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Reply to
John Larkin
You are sadly misinformed. The Current and for the last several 3 year NEC cycles requires Arc Fault protection on most circuits in the home with the same 30MA ground fault protection you get from an RCD. In addition in high risk areas, Kitchens, bathrooms, utility buildings, outdoors and near sinks, we require 5ma ground fault protection that is 6 times as sensitive as your RCD.
About 100 in home accidents and with 350 million people, it barely bumps the needle. Ladders kill far more.
Reply to
gfretwell
very intersting!there are some homes here, too, with marble (!) distribution panels, that means a sheet of marble, with everything on it (splices, knob type, switches, fuses,and so on). The owners of the homes are stubborn against modernizing them, as it's a great expense.
Reply to
Tzortzakakis Dimitrios
Knob-and-tube is perfectly good as long as nobody futzes with it. Problem is, old houses tend to collect "informal" electrical and plumbing work.
Cheers
Phil Hobbs
Reply to
Phil Hobbs
fascinating!of course you have different methods as most houses in USA are built of timber. Here the old system was iron tubes (iron not steel!) on the wall and small boxes, both junction and for plugs etc. also of iron. sometimes I come upon paper insulated cables! there are still many underground cables with paper insulation (both medium and low voltage).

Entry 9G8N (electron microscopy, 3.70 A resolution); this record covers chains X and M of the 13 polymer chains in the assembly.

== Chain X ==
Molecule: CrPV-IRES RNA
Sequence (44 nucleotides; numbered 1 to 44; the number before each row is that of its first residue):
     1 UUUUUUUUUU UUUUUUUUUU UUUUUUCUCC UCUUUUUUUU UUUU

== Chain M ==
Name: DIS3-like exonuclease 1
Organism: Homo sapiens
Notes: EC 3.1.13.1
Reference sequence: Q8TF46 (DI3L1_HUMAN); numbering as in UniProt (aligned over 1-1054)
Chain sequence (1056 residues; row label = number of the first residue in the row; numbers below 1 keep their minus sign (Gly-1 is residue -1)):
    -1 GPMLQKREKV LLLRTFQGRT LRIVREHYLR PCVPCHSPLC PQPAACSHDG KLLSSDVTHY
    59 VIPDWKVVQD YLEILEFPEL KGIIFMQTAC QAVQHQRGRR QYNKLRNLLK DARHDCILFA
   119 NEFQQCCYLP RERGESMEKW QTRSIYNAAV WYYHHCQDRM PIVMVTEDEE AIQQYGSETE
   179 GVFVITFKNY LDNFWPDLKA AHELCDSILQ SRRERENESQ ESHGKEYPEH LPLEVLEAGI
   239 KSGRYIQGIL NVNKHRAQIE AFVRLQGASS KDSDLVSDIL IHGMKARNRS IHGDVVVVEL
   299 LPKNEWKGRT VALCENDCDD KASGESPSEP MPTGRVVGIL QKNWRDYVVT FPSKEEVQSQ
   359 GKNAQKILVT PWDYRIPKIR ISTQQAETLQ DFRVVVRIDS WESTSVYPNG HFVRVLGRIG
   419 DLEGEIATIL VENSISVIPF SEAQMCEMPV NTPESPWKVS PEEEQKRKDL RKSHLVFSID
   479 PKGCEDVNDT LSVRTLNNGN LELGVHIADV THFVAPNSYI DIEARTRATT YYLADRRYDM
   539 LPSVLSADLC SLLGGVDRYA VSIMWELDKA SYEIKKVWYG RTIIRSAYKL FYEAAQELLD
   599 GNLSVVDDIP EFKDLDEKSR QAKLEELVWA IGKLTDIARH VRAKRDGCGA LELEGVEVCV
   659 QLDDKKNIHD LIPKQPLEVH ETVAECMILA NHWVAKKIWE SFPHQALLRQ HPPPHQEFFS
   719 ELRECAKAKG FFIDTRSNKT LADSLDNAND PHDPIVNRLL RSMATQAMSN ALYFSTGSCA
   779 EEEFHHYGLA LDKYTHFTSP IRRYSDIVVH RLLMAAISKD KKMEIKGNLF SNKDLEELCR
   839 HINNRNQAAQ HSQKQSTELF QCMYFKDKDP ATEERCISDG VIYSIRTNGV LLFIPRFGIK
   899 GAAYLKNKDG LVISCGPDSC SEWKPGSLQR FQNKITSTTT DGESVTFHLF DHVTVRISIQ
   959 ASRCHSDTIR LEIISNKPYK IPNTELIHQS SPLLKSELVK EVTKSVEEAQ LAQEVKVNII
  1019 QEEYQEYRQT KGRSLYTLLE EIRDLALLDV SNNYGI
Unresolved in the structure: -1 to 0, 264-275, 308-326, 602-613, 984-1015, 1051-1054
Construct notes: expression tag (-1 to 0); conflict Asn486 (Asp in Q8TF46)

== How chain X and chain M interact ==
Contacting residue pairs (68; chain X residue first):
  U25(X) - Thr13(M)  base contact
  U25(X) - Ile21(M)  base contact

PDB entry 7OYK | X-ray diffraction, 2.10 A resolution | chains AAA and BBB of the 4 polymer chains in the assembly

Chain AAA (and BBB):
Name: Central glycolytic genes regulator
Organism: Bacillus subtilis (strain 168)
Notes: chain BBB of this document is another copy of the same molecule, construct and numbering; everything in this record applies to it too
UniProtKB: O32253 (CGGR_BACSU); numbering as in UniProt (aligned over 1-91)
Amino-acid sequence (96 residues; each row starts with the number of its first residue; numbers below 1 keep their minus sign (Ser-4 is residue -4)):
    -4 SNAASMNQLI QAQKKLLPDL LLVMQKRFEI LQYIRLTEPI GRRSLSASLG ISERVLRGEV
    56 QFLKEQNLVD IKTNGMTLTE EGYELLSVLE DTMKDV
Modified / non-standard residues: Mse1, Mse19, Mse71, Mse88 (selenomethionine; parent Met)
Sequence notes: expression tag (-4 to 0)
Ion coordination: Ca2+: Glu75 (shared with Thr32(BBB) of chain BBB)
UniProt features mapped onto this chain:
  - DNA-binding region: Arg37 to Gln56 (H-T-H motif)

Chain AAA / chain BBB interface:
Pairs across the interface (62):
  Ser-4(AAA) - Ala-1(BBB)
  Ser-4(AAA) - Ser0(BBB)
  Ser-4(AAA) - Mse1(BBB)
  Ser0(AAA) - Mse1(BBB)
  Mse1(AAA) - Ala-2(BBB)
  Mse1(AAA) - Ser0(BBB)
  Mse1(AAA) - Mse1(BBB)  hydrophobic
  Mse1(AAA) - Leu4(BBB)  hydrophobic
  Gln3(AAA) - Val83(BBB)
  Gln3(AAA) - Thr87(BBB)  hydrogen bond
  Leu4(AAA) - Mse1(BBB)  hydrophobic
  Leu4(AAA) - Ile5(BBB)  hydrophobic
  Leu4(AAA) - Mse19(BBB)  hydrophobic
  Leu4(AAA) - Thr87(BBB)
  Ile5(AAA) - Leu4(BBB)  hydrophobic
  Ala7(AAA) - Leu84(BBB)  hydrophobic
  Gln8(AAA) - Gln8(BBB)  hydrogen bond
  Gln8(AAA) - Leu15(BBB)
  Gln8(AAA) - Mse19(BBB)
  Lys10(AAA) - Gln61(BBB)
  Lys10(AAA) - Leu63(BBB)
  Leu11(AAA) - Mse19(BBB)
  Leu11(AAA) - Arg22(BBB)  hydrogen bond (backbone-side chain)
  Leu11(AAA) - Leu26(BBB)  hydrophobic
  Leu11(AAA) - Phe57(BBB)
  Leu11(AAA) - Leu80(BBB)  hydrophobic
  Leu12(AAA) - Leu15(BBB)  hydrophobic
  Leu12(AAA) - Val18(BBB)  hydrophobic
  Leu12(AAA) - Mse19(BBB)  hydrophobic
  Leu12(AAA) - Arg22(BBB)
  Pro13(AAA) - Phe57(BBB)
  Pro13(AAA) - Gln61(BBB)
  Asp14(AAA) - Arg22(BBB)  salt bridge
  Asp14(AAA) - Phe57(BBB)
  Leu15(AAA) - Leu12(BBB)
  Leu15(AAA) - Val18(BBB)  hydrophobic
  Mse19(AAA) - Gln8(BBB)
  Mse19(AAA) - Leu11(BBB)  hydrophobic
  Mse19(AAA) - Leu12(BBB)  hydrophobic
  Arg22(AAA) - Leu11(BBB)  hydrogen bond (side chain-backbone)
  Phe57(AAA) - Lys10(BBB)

Reply to
Tzortzakakis Dimitrios
we also don't have A/C although in Greece we have separate units in each room.We have a wood stove and 2 pellet stoves. The pellet stoves are fully computerized and automatic. In our holiday home in Vori we have a wood stove, a cassette fireplace and 3 A/C units. In my mother's holiday house central heating with an oil furnace and another yet cassette fireplace.Here most houses are single phase with a 35 A main fuse and 3 * 10 mm^2 feed (#10). Sometimes 3 phase 3 * 35 A. My sister's which is very big has 3*50 A main fuses and all floors are wired 3 phase.GFCI breaker on each floor.New code means that every residence *and* corporate must have a 30mA GFCI breaker.
Reply to
Tzortzakakis Dimitrios
new EU regulation makes electrical installation testing mandatory in each residence *and* corporate (no matter how small or big). The qualified tester must have an installation tester that tests the *real* tripping current of the GFCI and contact voltage.Insulation resistance of each feed that leaves the dist.panel. Continuity of earth conductors.Ampacity of each feed loop (that means that if there's a short circuit the breaker will trip in a very short time, I think several ms). Earth resistance. And the electrician has to fill (and sign!) a special sheet that has all these measurements and the utility takes it in.
Reply to
Tzortzakakis Dimitrios
There is no such strict requirements and regulations in Hong Kong. But electricians, however, need a license to work now.
Should I admire Greece? ;)
Reply to
Mr. Man-wai Chang